Tobacco Claims Case Opens in Norway
OSLO, Norway (AP) - Norway's first court case against the tobacco industry to claim compensation for a smoking-related illness opened on Monday.
Smoker Robert Lund, 67, is terminally ill with cancer and is suing Norway's largest tobacco concern, claiming its tobacco products damaged his health and that it has an obligation to compensate him.
Lund started smoking in 1954, when Norway still allowed tobacco advertising and there were few public health warnings about the dangers of smoking. He still smokes about 30 home-rolled cigarettes a day.
In 1998, two years after he was diagnosed as having lung cancer, Lund decided to sue tobacco marketer Tiedemanns Tobakksfabrik AS, which controls about 80 percent of the Norwegian market.
Tiedemanns argues that it cannot be held economically liable for health damage suffered by those who choose to smoke.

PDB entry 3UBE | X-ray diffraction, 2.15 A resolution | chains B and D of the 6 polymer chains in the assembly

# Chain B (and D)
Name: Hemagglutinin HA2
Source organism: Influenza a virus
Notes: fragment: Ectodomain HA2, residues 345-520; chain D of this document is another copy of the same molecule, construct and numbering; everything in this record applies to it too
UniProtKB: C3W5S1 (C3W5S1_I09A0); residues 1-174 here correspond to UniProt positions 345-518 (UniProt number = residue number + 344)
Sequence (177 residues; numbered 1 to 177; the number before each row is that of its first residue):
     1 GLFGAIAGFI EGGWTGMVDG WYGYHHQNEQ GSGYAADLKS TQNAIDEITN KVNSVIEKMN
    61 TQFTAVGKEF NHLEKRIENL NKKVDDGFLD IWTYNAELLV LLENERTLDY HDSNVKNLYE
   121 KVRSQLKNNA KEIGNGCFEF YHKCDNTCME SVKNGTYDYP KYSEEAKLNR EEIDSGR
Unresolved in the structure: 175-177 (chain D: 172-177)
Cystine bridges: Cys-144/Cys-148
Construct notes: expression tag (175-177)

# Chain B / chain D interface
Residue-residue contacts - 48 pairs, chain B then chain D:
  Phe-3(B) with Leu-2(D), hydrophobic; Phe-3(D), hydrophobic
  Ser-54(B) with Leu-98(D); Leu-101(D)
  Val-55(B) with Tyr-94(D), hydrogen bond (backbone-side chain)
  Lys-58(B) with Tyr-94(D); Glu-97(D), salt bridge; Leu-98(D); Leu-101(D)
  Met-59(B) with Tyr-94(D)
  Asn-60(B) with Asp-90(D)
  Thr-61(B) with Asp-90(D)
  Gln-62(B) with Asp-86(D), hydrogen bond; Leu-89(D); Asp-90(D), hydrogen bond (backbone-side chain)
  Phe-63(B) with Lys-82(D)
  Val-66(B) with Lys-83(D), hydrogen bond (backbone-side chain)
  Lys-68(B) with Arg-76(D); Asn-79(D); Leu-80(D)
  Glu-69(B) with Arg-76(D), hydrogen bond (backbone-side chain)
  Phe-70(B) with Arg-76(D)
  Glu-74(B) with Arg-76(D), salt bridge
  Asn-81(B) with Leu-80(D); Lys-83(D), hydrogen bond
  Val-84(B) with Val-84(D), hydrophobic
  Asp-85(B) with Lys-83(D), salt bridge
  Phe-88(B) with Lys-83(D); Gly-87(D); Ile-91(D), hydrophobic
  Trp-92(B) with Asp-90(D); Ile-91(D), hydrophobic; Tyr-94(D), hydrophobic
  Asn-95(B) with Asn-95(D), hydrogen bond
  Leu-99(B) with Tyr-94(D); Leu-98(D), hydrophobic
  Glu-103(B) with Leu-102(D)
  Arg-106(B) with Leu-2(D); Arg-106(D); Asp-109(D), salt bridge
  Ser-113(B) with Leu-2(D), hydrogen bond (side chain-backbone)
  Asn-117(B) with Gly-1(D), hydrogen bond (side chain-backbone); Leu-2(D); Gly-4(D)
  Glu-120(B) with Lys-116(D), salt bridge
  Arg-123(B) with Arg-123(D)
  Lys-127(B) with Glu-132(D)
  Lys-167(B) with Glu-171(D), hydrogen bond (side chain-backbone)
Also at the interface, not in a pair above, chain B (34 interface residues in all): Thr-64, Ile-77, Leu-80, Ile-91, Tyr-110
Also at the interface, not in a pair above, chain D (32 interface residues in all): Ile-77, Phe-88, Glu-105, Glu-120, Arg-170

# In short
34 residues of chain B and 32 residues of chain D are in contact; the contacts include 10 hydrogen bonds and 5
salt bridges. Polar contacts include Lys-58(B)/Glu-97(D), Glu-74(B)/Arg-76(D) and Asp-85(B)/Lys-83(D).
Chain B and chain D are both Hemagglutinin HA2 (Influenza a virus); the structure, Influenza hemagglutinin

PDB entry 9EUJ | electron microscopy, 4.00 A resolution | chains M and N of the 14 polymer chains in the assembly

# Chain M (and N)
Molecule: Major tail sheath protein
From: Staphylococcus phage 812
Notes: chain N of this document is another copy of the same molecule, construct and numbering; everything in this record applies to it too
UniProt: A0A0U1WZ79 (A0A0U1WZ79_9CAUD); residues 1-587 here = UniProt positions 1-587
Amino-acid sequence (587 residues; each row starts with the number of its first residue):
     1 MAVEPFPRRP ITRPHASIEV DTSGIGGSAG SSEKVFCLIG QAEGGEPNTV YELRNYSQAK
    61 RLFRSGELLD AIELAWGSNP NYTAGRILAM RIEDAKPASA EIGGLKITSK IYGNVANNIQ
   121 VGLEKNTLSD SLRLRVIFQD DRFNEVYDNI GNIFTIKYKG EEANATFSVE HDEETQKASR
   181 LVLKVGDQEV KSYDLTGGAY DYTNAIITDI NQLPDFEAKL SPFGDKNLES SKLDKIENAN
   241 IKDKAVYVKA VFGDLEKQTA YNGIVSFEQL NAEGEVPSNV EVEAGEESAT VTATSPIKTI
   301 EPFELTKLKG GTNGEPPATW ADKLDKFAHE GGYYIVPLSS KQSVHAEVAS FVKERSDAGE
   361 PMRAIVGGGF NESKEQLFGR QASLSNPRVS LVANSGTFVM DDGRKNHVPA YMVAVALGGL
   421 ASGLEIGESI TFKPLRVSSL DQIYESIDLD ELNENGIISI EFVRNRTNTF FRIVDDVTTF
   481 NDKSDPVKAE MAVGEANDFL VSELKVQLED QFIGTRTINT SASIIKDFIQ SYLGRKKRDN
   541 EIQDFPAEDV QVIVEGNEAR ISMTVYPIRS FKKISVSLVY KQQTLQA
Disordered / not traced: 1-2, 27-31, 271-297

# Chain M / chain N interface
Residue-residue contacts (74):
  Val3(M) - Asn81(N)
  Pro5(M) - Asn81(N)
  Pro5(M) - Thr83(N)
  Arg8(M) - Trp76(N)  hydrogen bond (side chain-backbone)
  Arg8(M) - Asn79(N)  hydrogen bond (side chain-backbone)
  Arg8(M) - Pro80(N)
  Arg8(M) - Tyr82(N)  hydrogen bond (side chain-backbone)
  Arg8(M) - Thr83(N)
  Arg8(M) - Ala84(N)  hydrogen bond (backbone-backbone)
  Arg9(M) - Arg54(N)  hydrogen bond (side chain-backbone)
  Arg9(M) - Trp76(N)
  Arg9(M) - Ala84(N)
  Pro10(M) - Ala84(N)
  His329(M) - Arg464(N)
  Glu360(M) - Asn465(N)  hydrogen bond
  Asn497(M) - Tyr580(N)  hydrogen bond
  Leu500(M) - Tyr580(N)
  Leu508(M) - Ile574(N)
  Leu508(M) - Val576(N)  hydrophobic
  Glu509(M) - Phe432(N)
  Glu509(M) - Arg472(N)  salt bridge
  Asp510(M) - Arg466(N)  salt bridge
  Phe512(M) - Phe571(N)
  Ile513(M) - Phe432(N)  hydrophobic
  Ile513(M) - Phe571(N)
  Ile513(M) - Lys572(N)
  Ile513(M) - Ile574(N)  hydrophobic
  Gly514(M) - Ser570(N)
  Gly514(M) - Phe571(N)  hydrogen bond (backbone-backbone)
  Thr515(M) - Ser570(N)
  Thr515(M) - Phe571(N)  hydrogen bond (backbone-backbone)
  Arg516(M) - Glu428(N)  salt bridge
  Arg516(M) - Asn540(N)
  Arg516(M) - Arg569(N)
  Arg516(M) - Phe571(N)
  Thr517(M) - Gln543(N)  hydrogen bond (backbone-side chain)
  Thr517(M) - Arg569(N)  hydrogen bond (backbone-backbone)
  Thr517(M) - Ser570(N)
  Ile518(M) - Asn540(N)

Lund's attorney, Edmund Asboell, said his client hopes to live long enough to see the case through.
``The doctors have said his days are numbered, or as he, himself, asked me to say: He will die soon,'' said Asboell in his opening remarks before the district court in Orkanger, about 300 miles north of Oslo.
The case is expected to take about 10 days to determine whether the tobacco company can held accountable. If so, a separate court case would determine the amount of compensation.
In June, a government commission said smokers have a good basis in Norwegian law for claiming compensation from the tobacco industry, especially if they started before Norway banned tobacco advertising in 1975.
The commission was set up by the government in 1998 to study the legal framework of such claims after seeing huge settlements between American states and the U.S. tobacco industry.
Its report predicted up to $256 million a year in compensation claims in the nation of 4.5 million people. About 32 percent of Norwegian adults smoke daily.